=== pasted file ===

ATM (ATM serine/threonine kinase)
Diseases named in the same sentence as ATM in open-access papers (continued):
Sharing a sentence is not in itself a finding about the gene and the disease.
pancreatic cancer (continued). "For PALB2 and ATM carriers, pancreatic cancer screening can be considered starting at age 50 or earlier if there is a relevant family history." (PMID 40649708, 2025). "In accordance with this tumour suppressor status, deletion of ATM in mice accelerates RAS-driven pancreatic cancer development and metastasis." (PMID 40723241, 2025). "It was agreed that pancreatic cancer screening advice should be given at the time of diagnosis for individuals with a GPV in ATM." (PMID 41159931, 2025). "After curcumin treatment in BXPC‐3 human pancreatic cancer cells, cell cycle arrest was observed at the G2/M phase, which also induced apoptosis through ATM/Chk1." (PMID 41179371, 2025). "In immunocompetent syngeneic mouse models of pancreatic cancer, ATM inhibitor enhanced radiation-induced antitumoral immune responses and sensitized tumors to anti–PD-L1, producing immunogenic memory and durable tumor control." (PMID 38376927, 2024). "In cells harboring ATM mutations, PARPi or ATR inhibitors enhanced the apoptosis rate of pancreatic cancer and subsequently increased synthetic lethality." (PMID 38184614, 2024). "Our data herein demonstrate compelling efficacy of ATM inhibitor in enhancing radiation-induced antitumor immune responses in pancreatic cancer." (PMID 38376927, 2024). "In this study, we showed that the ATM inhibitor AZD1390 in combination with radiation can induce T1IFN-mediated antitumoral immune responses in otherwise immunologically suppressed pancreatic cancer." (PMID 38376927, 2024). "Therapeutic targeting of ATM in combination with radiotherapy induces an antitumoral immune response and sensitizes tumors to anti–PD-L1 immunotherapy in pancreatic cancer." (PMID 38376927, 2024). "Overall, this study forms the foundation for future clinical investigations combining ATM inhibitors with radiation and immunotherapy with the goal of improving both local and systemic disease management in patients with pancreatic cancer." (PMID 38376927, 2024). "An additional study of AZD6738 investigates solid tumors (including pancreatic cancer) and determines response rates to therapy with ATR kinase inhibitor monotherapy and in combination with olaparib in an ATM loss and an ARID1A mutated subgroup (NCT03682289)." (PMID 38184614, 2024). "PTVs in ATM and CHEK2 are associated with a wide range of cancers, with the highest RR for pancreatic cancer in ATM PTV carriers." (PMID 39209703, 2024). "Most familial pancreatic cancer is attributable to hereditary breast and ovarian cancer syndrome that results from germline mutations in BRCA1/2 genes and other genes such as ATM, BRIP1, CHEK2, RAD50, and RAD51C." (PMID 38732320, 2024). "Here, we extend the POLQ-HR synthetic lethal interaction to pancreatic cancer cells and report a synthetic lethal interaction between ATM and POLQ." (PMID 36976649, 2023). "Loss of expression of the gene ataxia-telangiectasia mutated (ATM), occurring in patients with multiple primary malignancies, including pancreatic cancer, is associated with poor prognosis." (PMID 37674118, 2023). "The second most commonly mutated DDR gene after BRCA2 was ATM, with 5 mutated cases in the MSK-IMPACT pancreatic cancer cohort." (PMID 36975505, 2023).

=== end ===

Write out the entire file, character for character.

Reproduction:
ATM (ATM serine/threonine kinase)
Diseases named in the same sentence as ATM in open-access papers (continued):
Sharing a sentence is not in itself a finding about the gene and the disease.
pancreatic cancer (continued). "For PALB2 and ATM carriers, pancreatic cancer screening can be considered starting at age 50 or earlier if there is a relevant family history." (PMID 40649708, 2025). "In accordance with this tumour suppressor status, deletion of ATM in mice accelerates RAS-driven pancreatic cancer development and metastasis." (PMID 40723241, 2025). "It was agreed that pancreatic cancer screening advice should be given at the time of diagnosis for individuals with a GPV in ATM." (PMID 41159931, 2025). "After curcumin treatment in BXPC‐3 human pancreatic cancer cells, cell cycle arrest was observed at the G2/M phase, which also induced apoptosis through ATM/Chk1." (PMID 41179371, 2025). "In immunocompetent syngeneic mouse models of pancreatic cancer, ATM inhibitor enhanced radiation-induced antitumoral immune responses and sensitized tumors to anti–PD-L1, producing immunogenic memory and durable tumor control." (PMID 38376927, 2024). "In cells harboring ATM mutations, PARPi or ATR inhibitors enhanced the apoptosis rate of pancreatic cancer and subsequently increased synthetic lethality." (PMID 38184614, 2024). "Our data herein demonstrate compelling efficacy of ATM inhibitor in enhancing radiation-induced antitumor immune responses in pancreatic cancer." (PMID 38376927, 2024). "In this study, we showed that the ATM inhibitor AZD1390 in combination with radiation can induce T1IFN-mediated antitumoral immune responses in otherwise immunologically suppressed pancreatic cancer." (PMID 38376927, 2024). "Therapeutic targeting of ATM in combination with radiotherapy induces an antitumoral immune response and sensitizes tumors to anti–PD-L1 immunotherapy in pancreatic cancer." (PMID 38376927, 2024). "Overall, this study forms the foundation for future clinical investigations combining ATM inhibitors with radiation and immunotherapy with the goal of improving both local and systemic disease management in patients with pancreatic cancer." (PMID 38376927, 2024). "An additional study of AZD6738 investigates solid tumors (including pancreatic cancer) and determines response rates to therapy with ATR kinase inhibitor monotherapy and in combination with olaparib in an ATM loss and an ARID1A mutated subgroup (NCT03682289)." (PMID 38184614, 2024). "PTVs in ATM and CHEK2 are associated with a wide range of cancers, with the highest RR for pancreatic cancer in ATM PTV carriers." (PMID 39209703, 2024). "Most familial pancreatic cancer is attributable to hereditary breast and ovarian cancer syndrome that results from germline mutations in BRCA1/2 genes and other genes such as ATM, BRIP1, CHEK2, RAD50, and RAD51C." (PMID 38732320, 2024). "Here, we extend the POLQ-HR synthetic lethal interaction to pancreatic cancer cells and report a synthetic lethal interaction between ATM and POLQ." (PMID 36976649, 2023). "Loss of expression of the gene ataxia-telangiectasia mutated (ATM), occurring in patients with multiple primary malignancies, including pancreatic cancer, is associated with poor prognosis." (PMID 37674118, 2023). "The second most commonly mutated DDR gene after BRCA2 was ATM, with 5 mutated cases in the MSK-IMPACT pancreatic cancer cohort." (PMID 36975505, 2023).